Michael P. Jeffries’ Behind the Laughs: Community and Inequality in Comedy illustrates that fusion of personal and professional lives in Los Angeles’ sketch comedy, improv, standup and screenwriting worlds. Aspiring comedians, like those I lived with in Brooklyn, require amounts of reciprocity and respect from their social network, which works as a kind of a family. (Families, Naomi Gerstel corrected me once, are not generalizable as positive, of course.) Similarly, Jooyoung Lee mentions how an open mic community can serve as a kind of family in his book, Blowin’ Up: Rap Dreams in South Central.

Jeffries gives us a sense of the experiences of being on the edge of potential success and failure among folks who do creative work but need the side hustle too. Comedy gigs are uneven, rare, and uncertain, making success anything but guaranteed. Comedians work hard out of necessity, requiring versatility in working in many different entertainment spheres.

What happens, then, when creative dreams go unfulfilled? Ofer Sharone, whose book Flawed System/Flawed Self examines how wider employment systems shape whether or not someone who is unemployed will center blame on themselves, or the wider market. Sharone sees Americans as more inclined to blame themselves, but contrary to that finding, Jeffries sees U.S. comedians as having a greater sense of self-authorship. In line with the ethos of the new gig economy, a successful career for Jeffries, a comic defines success for themselves knowing that comedy isn’t meritocratic, and whether they have had public experiences they characterize as successful.

On a more positive note, I’ll end with a story of how side hustles were actually institutionalized. At one time, Google saw them as an important enough part of the creative tech economy. So important that they actually paid their employees to spend 20% of their time to be on creating and developing new products. That policy ended officially in 2013, but it lives on in other ways. (Here’s a nice write up of how tech companies can’t really kill 20% time policies.)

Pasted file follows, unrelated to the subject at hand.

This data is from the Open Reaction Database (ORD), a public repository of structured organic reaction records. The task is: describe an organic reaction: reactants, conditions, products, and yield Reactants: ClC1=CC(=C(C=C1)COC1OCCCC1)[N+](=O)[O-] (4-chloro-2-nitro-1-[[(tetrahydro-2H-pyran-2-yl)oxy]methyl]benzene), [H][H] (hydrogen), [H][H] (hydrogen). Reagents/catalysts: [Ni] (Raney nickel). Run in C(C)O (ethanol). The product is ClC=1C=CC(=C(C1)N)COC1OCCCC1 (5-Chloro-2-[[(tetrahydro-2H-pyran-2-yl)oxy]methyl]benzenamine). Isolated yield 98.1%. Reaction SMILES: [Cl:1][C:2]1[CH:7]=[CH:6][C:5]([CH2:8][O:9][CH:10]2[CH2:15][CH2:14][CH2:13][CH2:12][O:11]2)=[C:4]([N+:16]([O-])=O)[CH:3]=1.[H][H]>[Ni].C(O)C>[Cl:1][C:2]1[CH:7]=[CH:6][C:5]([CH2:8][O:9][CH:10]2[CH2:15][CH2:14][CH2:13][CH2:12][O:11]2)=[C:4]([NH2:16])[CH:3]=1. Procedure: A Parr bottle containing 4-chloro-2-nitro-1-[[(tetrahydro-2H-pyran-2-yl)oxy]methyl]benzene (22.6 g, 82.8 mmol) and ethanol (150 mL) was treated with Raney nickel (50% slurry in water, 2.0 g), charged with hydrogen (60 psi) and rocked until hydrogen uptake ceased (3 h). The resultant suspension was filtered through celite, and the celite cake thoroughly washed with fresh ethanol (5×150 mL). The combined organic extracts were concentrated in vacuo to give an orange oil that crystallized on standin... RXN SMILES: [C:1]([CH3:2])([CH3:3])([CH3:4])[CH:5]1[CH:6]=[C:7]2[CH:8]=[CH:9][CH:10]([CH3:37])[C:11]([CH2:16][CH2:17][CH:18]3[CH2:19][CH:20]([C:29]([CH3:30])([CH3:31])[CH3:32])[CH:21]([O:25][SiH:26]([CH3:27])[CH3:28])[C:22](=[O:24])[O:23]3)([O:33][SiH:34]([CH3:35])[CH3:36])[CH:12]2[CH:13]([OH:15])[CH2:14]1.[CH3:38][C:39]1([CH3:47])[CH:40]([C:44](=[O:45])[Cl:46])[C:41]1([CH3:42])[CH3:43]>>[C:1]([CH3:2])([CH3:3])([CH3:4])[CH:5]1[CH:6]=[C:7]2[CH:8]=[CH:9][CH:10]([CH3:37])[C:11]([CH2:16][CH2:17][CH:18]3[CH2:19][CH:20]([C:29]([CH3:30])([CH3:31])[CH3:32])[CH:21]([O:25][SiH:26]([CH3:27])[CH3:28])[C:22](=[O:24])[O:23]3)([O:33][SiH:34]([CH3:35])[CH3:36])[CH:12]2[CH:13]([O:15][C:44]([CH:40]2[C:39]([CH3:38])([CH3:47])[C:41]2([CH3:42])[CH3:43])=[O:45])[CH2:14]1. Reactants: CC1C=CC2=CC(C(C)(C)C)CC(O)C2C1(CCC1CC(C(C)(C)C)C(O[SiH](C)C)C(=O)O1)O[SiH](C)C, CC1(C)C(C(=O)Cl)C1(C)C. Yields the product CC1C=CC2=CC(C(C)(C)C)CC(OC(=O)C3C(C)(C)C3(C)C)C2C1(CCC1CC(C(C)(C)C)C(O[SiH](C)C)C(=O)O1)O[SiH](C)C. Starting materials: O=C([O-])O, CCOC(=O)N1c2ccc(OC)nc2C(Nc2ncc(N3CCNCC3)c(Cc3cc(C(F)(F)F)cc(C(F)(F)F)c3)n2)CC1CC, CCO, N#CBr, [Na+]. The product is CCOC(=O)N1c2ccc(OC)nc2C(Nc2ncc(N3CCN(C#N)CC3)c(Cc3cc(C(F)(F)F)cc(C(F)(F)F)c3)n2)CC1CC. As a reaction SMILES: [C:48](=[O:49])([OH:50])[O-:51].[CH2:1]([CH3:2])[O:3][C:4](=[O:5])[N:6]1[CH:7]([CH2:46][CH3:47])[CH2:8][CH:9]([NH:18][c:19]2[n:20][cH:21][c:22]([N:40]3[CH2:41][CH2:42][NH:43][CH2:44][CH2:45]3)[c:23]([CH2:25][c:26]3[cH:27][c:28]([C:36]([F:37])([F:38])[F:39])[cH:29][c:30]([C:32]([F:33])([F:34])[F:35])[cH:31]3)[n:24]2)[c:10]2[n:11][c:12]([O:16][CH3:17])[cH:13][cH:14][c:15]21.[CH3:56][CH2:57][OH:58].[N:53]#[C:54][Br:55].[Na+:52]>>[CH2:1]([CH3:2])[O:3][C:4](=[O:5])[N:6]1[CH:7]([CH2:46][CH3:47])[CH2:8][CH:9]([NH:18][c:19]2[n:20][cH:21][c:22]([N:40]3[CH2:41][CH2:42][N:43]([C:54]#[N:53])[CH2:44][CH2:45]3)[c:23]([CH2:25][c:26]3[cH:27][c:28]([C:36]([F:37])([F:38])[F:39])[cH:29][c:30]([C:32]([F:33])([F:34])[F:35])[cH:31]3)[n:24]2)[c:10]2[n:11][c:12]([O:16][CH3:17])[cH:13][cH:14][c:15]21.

Let’s think, instead, about how these creative jobs and side hustles can have a symbiotic relationship. Do the skills of the comedians in Jeffries’ book and the MCs in Lee’s book develop in their entertainment scenes transfer to other jobs? Lee, for example, notes that the MC skills of one of his respondents, Flawliss, were perfectly suited toward sales: grabbing people’s attention, keeping it with some humor and entertainment, ad libbing on the fly, and so on.

In both books these creative types learned how to craft an identity that can be a brand, and learn that performances need to be transformed into products transforming a subcultural career into a cultural career. It’s like Google’s 20% time, in a way. Granted, they want to be professional comedians and hip hop stars. But in both books there are moments wherein we learn that some skills are transferable to other kinds of jobs, and other kinds of side hustles. These moments remind me of a great move in a book by Sudhir Venkatesh, wherein he showed that running a drug ring was just like running a formal business. It’s a nice move that normalizes what everyday folks might think of as abnormal or irrational behaviors, whether it is being in a gang, or irrationally chasing improbable dreams.

For more on the lives of creative workers, there is a lot of research reports and data available on the Strategic National Arts Alumni Project (a name that was transparently generated for the purposes of having a great acronym: SNAAP) website.